How to join a protest and lose accreditation #Rio+20
Born in an island in the midst of one of the most brutal civil wars in history, with my disciplinarian father serving in the military: partaking at the ritual rip-up of the Rio+20 Summit negotiation text, followed by the sit-in before the main plenary hall, and the symbolic walk out of the Rio Centro was not within the self-imposed boundaries of my comfort zone. Even though there is a kind of stigma existing in Sri Lanka, especially as of late (following the UNHRC vote on alleged human rights violations during the final stages of the armed conflict) against the UN: of its partiality and alleged double standards etc… I grew up wanting a job in the UN, because I thought that’s the closest the world got to utopia. Tracking Rio+20 negotiations this June was an eye-opener to the stark reality of the international bureaucracy that is the United Nations.
What we saw yesterday, was an explosion of the frustrations that have been gathering momentum for the past few days. Seated at the occupy-style sit-in, as I looked at the others around me, I saw the passion in their eyes (something you never see in the eyes of negotiators); I realized that they were not representing a country, or some organization. They were representing themselves. They didn’t have hidden agendas and political motivations, they weren’t getting paid for doing this, and it would definitely not look good in the CVs that they protested outside a high level UN meeting. They were there, only because they genuinely cared.
As highlighted by Wael Hmaidan during the opening statement at the plenary on behalf of NGOs; even though the negotiation text says the text was drafted ‘in full participation of the civil society’ the actions of the members of the civil society in the past few days have clearly suggested otherwise. ‘We as civil society reject this text’, they said, as it ‘barely moves us inches’.
What followed was phenomenal: What began as a small gathering started to get the attention of passersby who joined in. Soon, the media personnel at the Rio Centro were reporting the event to networks around the world, Twitter was flooded with on-site updates and riot police presence at the Rio Centro was heightened.Those present ranged from the major group of children and youth, the major group for women, indigenous people, NGO personnel among many others: including several ‘D Badges’ (members of national delegations).
The protesters ripped off a giant mock text as the ‘future they bought’ denouncing the influence of multinational corporations and business conglomerates over governments’ action at Rio+20.10 year old, Ta’Kaiya Blaney of the Sliammon Nation, an indigenous group from British Columbia, then sang to the gathering: “what are we going to leave for future generations. There’ll be no environment left without change. It needs to come not tomorrow, but today.” While the ripping off of the text and the gathering were sanctioned by the conference secretariat and UN security, the sit-in and the walk out were not. The participants of the youth action, outside the main plenary hall where world leaders were supposedly negotiating; convened a ‘People’s Plenary’. They all shared the disappointment by the lack of commitment and ambition in the negotiation text. Despite demands by the security, the activists were determined to continue. When the police warned them of being at the risk of losing their accreditation: they did exactly that. They took off their badges and handed them over to security officials and marched out chanting ‘the future we want is not found here’, ‘walkout not sellout’.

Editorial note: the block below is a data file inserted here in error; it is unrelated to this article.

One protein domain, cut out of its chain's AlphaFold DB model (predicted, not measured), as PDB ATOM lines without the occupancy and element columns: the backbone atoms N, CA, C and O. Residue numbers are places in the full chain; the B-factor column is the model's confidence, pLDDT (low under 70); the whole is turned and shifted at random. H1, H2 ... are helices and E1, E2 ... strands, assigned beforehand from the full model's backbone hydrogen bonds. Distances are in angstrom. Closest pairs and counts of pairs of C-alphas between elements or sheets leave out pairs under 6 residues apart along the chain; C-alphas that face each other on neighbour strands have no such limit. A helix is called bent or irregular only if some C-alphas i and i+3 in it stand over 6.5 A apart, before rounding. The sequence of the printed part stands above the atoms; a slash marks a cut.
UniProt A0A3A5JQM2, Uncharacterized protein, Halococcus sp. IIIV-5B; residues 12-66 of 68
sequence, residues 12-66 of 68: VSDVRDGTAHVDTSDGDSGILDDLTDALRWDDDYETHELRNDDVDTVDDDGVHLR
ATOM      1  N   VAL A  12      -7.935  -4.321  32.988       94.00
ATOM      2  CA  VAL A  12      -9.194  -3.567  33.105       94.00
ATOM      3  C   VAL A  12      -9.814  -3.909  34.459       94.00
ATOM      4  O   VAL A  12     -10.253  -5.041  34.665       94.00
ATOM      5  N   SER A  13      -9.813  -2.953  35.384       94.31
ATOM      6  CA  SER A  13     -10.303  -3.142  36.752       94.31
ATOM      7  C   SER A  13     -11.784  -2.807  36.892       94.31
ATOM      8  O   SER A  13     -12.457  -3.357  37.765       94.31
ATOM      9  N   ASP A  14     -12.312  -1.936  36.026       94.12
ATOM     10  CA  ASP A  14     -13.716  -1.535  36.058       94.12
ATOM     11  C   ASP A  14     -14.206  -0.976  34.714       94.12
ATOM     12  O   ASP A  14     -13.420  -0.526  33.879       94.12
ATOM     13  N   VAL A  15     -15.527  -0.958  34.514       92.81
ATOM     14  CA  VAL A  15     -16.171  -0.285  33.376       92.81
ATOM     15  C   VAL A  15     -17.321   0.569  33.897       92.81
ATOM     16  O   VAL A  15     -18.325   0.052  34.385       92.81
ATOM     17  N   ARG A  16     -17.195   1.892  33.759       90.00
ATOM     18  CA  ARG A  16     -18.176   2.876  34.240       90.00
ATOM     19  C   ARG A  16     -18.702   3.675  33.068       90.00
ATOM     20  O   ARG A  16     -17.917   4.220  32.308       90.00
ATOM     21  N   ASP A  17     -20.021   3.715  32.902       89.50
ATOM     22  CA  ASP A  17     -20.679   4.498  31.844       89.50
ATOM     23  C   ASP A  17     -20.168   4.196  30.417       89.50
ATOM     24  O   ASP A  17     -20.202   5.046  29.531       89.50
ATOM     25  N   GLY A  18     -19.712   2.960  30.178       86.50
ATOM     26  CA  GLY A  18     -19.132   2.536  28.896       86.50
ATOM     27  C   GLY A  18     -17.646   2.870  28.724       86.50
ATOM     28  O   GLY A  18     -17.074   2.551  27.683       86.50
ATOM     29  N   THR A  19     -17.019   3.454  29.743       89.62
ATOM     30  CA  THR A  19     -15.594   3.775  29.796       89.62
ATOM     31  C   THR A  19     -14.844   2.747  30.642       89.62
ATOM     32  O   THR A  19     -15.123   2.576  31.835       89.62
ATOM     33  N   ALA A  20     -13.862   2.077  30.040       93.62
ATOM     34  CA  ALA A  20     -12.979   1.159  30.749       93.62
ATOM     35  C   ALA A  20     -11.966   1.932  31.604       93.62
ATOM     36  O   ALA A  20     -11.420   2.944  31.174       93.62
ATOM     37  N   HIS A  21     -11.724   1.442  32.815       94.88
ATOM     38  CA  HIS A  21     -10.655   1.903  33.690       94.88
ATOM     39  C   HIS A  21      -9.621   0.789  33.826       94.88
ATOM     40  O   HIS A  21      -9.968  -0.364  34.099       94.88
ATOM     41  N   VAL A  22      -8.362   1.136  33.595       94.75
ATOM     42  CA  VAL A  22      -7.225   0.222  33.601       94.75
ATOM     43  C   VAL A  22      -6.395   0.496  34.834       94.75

After all politicians are politicians, they have narrow political interests and they will do everything within their power to cling on their power. Politicians are followers. They will follow whatever and whoever that will get them more votes. Treaties and legalisms are never solutions, they never have been. Even though the Earth Summit in 1992 had impressive landmark outcomes (including the Convention on Climate Change, Convention on Biological Diversity and Agenda 21) most proposals in these treaties have still never yet been implemented.
But what has come out of Rio this June is a mobilized Civil Society that will not wait for ‘leaders to lead’: NGOs that have initiated various action oriented projects, youth groups that are taking action and mobilizing fellow youth, a business community that has pledged commitments, local government bodies that have committed to far more than their central governments, an academia that is committed to their research and media that will raise awareness: a ‘civil society that leads itself’; and that is priceless. Yesterday’s protest was not a mere expression of disappointment or an attempt to ‘create a scene’ it was a move to show that the civil society is not willing to wait for the leaders that are dragging their feet.
The future we want is not found here. It is elsewhere.